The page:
The horticulture export supply chains in Kenya increasingly rely on production from small scale farmers. These farmers have plot sizes as small as a quarter of a hectare and no more than 2 to 3 hectares. These growers have formed groups in their areas with central collection points for fresh produce. Produce is then sold to an exporter who has a central pack shed and cold chain infrastructure where the product is cooled, packed and exported to the UK, Europe and Middle East. Small-scale growers have very limited access to finance to invest in their own infrastructure and limited land to build on. They do, however, play an important role in the supply chain. The produce that is gathered at the collection point can wait for 24 to 72 hours before reaching the central pack shed, which is the first point at which the cold chain could be started. This means that product remains at ambient temperatures for up to 72 hours and, as a result, is exposed to high post-harvest losses (both physical and commercial). For berries and other soft fruits, every hour of delay from picking to cooling represents more than one day less shelf-life .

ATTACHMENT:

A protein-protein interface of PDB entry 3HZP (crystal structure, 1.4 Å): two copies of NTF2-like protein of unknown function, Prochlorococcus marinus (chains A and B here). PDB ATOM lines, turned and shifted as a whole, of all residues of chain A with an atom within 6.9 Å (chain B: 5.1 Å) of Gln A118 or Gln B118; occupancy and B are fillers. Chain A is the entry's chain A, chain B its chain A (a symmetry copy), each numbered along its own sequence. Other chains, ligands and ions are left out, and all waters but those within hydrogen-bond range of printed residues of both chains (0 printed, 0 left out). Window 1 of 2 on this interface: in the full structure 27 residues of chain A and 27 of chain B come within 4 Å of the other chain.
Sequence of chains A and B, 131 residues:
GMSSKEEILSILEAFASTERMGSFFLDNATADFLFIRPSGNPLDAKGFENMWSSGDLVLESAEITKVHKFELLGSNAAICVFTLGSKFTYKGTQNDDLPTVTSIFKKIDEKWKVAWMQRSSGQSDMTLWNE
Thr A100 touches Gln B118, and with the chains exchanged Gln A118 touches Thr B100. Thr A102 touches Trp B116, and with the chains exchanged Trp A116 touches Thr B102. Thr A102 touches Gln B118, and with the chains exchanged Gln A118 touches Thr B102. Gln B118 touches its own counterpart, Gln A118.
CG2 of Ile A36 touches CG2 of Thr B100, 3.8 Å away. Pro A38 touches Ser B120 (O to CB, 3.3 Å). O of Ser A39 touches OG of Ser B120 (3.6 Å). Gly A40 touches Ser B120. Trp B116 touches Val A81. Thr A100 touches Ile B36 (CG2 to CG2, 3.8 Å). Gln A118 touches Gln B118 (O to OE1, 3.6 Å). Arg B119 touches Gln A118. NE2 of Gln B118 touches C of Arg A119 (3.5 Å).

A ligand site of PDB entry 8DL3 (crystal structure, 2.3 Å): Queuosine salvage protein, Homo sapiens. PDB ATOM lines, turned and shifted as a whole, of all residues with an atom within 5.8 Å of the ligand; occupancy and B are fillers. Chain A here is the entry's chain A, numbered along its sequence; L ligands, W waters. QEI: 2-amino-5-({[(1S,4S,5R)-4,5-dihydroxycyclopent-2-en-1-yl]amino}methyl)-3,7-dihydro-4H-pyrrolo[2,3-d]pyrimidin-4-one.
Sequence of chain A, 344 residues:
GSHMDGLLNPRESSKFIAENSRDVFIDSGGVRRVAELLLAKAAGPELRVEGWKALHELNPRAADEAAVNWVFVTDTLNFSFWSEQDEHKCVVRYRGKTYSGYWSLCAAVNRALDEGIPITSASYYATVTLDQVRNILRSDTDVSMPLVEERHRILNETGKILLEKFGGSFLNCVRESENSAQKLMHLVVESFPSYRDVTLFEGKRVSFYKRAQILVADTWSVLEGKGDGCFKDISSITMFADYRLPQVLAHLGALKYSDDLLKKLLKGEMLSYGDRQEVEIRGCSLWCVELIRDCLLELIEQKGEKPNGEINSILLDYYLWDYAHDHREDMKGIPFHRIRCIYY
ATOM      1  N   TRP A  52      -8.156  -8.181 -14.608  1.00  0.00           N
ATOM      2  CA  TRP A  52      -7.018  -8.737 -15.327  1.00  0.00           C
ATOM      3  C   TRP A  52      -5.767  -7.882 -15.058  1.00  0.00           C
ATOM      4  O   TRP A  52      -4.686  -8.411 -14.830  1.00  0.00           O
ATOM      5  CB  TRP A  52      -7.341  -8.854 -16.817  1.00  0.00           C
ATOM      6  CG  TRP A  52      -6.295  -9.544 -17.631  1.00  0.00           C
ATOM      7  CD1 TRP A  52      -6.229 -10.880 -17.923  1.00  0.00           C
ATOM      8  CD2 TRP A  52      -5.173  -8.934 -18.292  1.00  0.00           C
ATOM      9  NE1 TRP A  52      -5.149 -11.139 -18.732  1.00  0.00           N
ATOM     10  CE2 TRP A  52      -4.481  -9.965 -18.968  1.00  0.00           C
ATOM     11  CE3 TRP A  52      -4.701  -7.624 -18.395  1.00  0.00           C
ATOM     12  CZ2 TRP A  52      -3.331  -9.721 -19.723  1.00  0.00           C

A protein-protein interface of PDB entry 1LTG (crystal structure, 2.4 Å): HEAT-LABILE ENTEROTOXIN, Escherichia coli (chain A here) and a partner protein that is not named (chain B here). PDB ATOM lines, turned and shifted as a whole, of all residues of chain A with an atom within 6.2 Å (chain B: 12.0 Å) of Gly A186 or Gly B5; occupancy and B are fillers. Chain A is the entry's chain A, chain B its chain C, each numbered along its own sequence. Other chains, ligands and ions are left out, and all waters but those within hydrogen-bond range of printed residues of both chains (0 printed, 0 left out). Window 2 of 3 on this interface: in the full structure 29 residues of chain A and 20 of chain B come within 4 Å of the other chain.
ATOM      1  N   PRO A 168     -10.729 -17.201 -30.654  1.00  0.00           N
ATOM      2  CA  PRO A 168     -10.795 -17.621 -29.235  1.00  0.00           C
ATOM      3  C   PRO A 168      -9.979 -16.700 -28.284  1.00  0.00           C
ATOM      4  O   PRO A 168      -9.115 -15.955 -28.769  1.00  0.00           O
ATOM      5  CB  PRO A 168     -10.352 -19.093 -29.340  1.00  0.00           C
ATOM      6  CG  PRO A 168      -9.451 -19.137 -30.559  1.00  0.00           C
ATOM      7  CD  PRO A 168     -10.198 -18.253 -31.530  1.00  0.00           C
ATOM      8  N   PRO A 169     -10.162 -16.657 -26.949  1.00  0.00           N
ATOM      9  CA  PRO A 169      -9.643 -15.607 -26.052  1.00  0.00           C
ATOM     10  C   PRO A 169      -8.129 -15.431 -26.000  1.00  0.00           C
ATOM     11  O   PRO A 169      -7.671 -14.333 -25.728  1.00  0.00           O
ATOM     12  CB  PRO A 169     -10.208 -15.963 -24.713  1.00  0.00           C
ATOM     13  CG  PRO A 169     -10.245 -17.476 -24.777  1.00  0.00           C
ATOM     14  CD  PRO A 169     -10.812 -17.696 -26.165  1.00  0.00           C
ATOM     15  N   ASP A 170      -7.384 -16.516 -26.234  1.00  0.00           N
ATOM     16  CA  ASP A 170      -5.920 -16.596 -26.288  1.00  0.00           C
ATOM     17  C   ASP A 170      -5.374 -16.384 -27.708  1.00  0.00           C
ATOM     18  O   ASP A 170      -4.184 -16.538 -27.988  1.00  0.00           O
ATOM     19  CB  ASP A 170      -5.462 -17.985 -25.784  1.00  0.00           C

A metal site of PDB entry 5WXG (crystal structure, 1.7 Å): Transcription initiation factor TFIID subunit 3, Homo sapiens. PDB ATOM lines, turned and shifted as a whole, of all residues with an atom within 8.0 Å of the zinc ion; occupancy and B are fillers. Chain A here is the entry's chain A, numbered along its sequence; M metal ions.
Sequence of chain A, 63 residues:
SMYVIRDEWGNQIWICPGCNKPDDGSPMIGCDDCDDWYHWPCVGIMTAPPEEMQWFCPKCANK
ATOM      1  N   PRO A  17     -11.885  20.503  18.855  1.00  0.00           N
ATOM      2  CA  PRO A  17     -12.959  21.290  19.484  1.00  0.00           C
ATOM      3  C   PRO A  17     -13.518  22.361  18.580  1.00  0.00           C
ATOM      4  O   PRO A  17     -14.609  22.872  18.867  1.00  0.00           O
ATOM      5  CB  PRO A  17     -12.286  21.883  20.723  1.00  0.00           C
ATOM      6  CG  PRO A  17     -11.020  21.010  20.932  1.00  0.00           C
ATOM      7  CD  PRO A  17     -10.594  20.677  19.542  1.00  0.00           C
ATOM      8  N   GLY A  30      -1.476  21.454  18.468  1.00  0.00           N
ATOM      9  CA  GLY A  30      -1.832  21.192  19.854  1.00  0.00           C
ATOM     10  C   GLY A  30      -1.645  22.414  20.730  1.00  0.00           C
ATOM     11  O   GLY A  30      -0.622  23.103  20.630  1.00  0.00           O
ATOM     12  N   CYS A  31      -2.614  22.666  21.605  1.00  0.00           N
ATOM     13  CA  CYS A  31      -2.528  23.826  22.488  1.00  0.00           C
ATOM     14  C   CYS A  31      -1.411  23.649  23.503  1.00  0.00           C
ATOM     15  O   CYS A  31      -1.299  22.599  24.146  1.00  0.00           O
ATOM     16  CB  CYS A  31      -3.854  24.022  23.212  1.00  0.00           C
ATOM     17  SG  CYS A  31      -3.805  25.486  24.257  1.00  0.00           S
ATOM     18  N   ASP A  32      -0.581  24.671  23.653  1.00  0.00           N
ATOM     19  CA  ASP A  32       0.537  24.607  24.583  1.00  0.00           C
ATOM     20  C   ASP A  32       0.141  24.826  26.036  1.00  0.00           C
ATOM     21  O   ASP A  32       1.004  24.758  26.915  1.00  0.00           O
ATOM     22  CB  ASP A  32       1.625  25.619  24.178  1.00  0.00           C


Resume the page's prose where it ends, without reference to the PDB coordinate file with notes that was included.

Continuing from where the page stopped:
This means that the A-grade product is deteriorating and the growers cannot earn a revenue for their hard work. Post -harvest losses not only result in reduced revenue but losses on finance spent on inputs and labour. It was very clear that an intervention was required at the first-mile of the supply chain at the small scale grower collection points to protect the growers from these losses.
To deal with the constraints in land size and the fact that many different farming groups produce in different harvest windows, InspiraFarms designed a compact and mobile first-mile cooling solution.
The limited access to finance meant that growers themselves were not able to invest in the out-right purchase of these units. PREO’s support enabled InspiraFarms to put together an offer where cooling would be charged based on throughput. This means that cooling would become a direct cost to the supply chain and only a cost to small-scale growers during the harvest windows.